We meet the 18 candidates out on the 10th green. There's far too many to mention or even notice them all at this early stage, but following the conventions of the form, we are quickly introduced to the handful of players with what will pass for starring roles in this opening free-form look-at-me-athon. Just as we know full well that one of El Trumpidente's weekly business lesson for the under 12s ("Getting along with people is very important") will provide the episode's moral, so we can be pretty sure that one of these six will be going home before they've taken the top off their toothpaste.
Kristi, a mother at 16, is young, Southern, sporty, peppy and cute. She's also inspired to succeed by her motherhood, and will doubtless dedicate any and every success to her daughter. Oh, and God. Clay is gay, doesn't do irony, and is keen to let us know it: "I think that being openly gay is going to be a huge advantage for me. I don't make it a point to tell everyone I meet, but I think that when people find out that I'm gay they're going to go, 'Oh. Okay'. It's not going to threaten the guys, and the girls are going to become my instant best friends." Perhaps he should've applied for The Apprentice: Martha instead?
Melissa is proud of her background in competitive sports, and assertive. She says she's "intimidating", others might call her "disruptive and negative" (Tomayto, tomahto). Alla came to the U.S. from Russia in her early teens. She started with nothing and is now a multi-millionaire thanks to her chain of Las Vegas spas and salons. I know what you're thinking. I'm thinking it too. Randal has five academic degrees in engineering, business, and technology from Rutgers, Oxford and MIT (three). He's quiet, competent and impressive on paper. Markus is the oldest candidate, with the youngest hairstyle. He's obviously stressed to his eyeballs and this season's early prime delusional: "Mr. Trump and I have a lot in common. I would say that to some extent we're kindred spirits. Mr. Trump and I will end up being business partners at some point, I'm confident of it." I suspect the only thing Markus and Mr. Trump have in common is their interest in hair sculpture.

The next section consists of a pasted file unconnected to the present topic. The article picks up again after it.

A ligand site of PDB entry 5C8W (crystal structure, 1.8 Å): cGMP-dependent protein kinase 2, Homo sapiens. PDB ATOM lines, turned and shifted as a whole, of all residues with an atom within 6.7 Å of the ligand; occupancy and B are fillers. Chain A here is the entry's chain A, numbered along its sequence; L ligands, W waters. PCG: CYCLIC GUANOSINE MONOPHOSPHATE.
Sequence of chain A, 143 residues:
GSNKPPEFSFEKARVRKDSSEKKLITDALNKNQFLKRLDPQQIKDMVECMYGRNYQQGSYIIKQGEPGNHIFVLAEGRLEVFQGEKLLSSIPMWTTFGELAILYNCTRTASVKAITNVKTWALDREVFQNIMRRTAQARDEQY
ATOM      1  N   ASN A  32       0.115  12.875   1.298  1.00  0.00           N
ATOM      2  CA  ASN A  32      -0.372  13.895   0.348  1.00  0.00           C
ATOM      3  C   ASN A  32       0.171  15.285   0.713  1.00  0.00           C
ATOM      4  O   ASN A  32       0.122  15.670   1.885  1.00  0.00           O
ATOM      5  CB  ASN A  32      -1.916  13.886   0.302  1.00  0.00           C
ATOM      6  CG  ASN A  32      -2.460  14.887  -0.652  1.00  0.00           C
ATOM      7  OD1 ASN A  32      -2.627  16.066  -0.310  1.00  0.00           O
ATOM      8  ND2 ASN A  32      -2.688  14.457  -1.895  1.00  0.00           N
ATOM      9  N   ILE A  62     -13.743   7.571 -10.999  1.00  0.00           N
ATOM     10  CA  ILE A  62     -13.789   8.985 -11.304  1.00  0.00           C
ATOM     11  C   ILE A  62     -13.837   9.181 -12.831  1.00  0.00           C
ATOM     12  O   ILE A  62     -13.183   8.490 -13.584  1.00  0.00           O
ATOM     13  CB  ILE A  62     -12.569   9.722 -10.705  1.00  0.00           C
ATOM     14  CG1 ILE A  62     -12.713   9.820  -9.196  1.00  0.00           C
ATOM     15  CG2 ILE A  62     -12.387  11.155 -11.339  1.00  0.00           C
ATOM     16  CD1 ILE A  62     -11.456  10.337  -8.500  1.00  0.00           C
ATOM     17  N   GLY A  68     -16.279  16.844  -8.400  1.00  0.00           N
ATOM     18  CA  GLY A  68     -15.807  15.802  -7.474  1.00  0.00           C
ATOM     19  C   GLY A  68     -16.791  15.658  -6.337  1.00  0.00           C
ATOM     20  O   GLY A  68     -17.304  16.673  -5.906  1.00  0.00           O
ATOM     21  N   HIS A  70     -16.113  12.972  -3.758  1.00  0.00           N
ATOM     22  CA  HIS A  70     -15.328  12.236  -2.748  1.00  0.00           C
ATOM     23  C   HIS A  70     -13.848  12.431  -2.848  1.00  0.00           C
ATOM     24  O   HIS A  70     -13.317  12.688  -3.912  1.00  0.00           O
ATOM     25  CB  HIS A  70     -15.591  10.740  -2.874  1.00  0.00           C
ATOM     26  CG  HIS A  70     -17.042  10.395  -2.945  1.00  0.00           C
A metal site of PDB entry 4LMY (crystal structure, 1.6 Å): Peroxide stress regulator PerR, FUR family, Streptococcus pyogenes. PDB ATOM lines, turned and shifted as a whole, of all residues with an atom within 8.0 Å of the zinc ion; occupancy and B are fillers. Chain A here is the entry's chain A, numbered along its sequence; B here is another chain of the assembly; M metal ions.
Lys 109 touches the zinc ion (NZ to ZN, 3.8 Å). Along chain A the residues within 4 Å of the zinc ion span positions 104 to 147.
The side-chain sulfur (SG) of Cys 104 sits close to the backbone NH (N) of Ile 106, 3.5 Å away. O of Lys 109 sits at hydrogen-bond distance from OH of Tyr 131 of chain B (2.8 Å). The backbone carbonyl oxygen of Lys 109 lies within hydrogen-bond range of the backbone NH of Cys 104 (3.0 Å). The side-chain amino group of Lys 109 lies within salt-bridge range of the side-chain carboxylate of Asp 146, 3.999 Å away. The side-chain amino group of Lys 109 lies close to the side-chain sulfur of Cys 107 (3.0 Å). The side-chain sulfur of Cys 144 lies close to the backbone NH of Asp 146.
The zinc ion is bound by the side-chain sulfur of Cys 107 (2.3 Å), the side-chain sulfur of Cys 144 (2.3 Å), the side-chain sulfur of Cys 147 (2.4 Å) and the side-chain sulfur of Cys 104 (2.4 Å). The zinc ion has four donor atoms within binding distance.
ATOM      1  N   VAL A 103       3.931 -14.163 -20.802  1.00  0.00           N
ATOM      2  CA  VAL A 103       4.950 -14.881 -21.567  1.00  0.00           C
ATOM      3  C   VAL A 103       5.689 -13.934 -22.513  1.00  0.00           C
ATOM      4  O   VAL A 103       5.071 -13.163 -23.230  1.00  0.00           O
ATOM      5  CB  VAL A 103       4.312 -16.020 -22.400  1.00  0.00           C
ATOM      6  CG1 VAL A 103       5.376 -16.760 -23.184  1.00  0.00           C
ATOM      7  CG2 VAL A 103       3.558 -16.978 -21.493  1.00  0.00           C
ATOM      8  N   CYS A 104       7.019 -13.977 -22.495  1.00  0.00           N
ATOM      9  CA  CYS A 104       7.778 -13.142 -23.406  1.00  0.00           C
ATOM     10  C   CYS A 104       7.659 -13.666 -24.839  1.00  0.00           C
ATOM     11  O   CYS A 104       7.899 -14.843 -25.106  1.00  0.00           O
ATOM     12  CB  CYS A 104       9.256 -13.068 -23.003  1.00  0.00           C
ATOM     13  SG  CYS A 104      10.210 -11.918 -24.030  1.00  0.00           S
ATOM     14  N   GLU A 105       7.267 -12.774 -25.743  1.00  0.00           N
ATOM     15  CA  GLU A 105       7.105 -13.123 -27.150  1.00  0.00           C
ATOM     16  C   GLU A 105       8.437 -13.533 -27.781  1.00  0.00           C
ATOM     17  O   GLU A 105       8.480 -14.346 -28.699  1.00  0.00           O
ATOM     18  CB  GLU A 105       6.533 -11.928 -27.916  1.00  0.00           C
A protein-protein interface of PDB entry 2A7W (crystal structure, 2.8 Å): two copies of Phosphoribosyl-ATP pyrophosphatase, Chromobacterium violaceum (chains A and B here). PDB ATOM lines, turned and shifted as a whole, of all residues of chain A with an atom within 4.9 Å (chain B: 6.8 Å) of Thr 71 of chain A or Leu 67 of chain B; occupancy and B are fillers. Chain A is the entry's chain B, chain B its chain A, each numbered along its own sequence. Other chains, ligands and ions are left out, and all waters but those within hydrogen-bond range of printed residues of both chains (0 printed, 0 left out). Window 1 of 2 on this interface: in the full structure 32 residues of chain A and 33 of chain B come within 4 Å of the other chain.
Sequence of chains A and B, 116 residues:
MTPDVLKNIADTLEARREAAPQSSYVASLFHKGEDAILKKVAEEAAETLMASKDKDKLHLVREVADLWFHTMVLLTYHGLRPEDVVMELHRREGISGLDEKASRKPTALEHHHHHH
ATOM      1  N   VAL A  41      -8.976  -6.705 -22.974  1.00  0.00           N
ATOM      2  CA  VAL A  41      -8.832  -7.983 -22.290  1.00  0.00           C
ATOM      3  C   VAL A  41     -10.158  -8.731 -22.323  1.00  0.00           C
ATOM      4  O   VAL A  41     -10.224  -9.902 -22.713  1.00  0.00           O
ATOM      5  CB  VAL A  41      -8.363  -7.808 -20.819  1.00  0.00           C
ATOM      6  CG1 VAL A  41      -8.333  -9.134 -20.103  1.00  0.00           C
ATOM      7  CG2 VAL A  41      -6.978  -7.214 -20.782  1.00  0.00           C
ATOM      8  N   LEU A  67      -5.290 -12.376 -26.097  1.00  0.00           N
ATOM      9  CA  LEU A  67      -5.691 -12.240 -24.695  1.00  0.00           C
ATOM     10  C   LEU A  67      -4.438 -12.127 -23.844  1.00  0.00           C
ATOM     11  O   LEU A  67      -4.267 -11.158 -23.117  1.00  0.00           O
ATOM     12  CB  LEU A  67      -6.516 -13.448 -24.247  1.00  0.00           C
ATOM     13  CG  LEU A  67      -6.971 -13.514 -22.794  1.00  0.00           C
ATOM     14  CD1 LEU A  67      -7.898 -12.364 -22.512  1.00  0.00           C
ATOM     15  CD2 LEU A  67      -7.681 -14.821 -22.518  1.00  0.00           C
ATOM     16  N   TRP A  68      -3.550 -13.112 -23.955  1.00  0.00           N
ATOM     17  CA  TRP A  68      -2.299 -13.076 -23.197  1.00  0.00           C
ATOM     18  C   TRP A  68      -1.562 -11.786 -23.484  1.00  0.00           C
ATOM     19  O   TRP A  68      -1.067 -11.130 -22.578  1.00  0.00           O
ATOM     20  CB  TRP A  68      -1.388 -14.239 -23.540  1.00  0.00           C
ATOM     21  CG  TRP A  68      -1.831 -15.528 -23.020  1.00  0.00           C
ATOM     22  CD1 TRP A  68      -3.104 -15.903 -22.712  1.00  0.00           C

Once the First Memorial Donald Trump Race War had been ruled out on grounds of political sensitivity, there was obviously only one way left for The Apprentice to pick its starting teams. It's Girls Against Boys again -- a conflict decidedly more than "somewhat reflective of our very vicious [corporate] world". Apparently Trump finds it easier to tell the teams apart this way.
More than any other episode, The Apprentice premiere is so consumed with scene setting and its money-shot boardroom footage that there is precious little focus on the challenge itself, which is to operate a day of specialist exercise classes at a Manhattan gym. But it's already clear that this series boasts some of nastiest and most aggressive candidates since Ross Perot. Especially on Team Boy.
I love this show. I love taking a cheap holiday in its Cliffs Notes world of big business. And I love the reliability of its format. This season, however, it looks like there will be one or two small surprises. The first is a modification to the rules that should be obvious or even inevitable to aficionados of the show. The second? Well, wait and see. As Trump so accurately explains, people don't change. And neither do reality TV shows. The minor amendments to the format might make The Apprentice a little more fun at times, but they aren't going to change anybody's fundamental point of view. If you're a fan, sit back and enjoy. If you're not, why have you even read this far?